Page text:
Heros von Borcke, Memoirs of the Confederate War for Independence, Chapter 19: (search)
for the stratagem, he continued to inflate himself with a sense of his own importance at having been honoured with a visit from such distinguished guests. We reached Hampton's headquarters, near Culpepper Court-house, before noon, where we met Stuart; and in the evening we all went by invitation to the village, where Fitz Lee's men had got up a negro-minstrel entertainment, and, with the assistance of Sweeney and Bob, succeeded in giving us a performance which would have rivalled any in London. Next day Stuart started for Richmond, accompanied by his Staff, leaving Pelham and myself, with some of our couriers, at Culpepper. We took up our quarters at the large Virginia Hotel, where we had the satisfaction of having our horses once more well stabled, and our own comfort cared for in every possible way by the stout landlady, who seemed bent on showing her gratitude for some service we had rendered her son, a private in Fitz Lee's brigade. Culpepper Court-house is a pleasant v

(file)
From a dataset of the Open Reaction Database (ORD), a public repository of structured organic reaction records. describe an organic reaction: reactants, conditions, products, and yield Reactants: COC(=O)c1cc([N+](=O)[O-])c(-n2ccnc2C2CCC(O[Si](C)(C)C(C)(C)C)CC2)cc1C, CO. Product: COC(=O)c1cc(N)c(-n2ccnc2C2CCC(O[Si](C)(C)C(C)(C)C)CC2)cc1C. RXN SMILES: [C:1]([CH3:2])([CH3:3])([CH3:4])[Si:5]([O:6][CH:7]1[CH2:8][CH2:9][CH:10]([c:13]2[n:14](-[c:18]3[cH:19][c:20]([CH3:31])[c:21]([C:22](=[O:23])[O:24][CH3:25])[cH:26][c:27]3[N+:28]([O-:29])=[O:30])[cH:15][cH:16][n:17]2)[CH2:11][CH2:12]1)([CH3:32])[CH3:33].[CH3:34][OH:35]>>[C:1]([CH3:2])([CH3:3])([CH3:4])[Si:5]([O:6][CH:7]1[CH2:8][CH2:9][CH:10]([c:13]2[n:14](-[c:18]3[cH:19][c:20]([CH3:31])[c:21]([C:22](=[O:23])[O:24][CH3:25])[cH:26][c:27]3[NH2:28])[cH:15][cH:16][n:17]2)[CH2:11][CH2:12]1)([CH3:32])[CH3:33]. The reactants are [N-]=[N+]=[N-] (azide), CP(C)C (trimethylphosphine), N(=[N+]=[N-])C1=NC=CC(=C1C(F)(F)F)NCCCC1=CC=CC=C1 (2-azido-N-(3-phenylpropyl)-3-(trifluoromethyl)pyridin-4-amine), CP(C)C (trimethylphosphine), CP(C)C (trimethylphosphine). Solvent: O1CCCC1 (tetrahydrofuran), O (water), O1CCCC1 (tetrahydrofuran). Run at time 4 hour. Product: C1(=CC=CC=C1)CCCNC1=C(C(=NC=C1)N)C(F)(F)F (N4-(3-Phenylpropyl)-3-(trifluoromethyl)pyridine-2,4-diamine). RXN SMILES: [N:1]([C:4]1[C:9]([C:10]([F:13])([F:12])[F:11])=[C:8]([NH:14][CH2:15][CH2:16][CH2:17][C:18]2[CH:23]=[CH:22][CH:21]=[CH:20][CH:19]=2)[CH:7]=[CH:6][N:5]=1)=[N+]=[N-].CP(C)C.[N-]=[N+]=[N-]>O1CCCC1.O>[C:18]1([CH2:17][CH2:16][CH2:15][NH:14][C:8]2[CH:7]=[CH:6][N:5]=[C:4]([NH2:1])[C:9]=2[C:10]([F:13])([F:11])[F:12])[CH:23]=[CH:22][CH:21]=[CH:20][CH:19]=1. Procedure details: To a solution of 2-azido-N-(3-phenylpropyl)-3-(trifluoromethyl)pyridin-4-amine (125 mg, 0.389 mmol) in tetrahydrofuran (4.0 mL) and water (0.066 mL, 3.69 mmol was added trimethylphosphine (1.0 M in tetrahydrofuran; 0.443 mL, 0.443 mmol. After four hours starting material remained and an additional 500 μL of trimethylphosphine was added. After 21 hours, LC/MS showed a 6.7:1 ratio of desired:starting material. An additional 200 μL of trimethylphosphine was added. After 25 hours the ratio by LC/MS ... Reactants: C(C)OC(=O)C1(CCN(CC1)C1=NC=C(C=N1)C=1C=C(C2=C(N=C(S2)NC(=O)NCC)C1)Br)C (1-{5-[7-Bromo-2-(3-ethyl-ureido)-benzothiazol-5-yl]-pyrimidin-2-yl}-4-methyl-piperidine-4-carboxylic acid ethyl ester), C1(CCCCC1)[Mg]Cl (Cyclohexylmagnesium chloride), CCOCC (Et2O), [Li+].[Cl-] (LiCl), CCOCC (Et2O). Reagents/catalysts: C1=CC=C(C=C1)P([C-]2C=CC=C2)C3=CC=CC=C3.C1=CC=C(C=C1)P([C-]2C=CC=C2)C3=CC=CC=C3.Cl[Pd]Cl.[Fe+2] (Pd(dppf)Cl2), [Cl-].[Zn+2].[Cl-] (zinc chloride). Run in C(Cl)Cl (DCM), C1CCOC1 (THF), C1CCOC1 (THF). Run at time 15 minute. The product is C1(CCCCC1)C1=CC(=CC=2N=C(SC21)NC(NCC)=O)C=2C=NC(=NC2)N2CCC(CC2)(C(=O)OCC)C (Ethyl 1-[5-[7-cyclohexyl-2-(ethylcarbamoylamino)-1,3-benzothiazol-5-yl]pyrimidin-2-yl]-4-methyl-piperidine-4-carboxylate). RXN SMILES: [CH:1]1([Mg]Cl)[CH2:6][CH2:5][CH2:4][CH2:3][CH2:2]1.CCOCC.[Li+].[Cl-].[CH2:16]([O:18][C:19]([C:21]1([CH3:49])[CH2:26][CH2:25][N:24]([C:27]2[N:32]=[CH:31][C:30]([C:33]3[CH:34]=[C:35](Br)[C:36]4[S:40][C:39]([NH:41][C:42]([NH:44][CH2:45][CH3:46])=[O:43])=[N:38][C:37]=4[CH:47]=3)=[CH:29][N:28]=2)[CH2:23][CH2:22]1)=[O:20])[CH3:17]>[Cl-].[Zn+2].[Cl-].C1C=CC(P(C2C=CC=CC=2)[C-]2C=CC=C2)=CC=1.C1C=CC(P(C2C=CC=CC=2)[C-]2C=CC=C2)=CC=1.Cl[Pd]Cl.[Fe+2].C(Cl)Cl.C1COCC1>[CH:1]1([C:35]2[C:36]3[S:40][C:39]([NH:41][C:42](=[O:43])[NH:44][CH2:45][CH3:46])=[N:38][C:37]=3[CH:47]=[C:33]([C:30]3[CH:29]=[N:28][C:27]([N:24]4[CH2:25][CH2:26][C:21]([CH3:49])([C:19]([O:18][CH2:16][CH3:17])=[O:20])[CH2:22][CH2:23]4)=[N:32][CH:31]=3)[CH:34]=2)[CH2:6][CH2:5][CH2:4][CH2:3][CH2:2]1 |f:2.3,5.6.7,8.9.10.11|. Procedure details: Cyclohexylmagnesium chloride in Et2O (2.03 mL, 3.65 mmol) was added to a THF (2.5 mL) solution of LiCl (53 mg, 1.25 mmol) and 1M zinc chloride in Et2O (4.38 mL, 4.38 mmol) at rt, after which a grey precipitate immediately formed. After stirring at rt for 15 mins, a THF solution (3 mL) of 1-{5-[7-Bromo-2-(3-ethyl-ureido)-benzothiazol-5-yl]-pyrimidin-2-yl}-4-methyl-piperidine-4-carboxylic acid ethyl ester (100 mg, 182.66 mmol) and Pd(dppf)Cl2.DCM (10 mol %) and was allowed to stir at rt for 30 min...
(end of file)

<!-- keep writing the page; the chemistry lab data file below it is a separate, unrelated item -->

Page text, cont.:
Robert Lewis Dabney, Life and Commands of Lieutenand- General Thomas J. Jackson, Chapter 1: parentage, and Early years. (search)
Chapter 1: parentage, and Early years. The family from which General Jackson came, was founded in Western Virginia by John Jackson, an emigrant from London. His stock was Scotch-Irish; and it is most probable that John Jackson himself was removed by his parents from the north of Ireland to London, in his second year. Nearly fifty years after he left England, his son, Colonel George Jackson, while a member of the Congress of the United States, formed a friendship with the celebrated AndreLondon, in his second year. Nearly fifty years after he left England, his son, Colonel George Jackson, while a member of the Congress of the United States, formed a friendship with the celebrated Andrew Jackson of Tennessee, afterwards the victor of New Orleans, and President; and the two traced their ancestry up to the same parish near Londonderry. Although no more intimate relationship could be established between the families, such a tie is rendered probable by their marked resemblance in energy and courage, as illustrated not only in the career of the two great commanders who have made the name immortal, but of other members of their houses. John Jackson was brought up in London, and be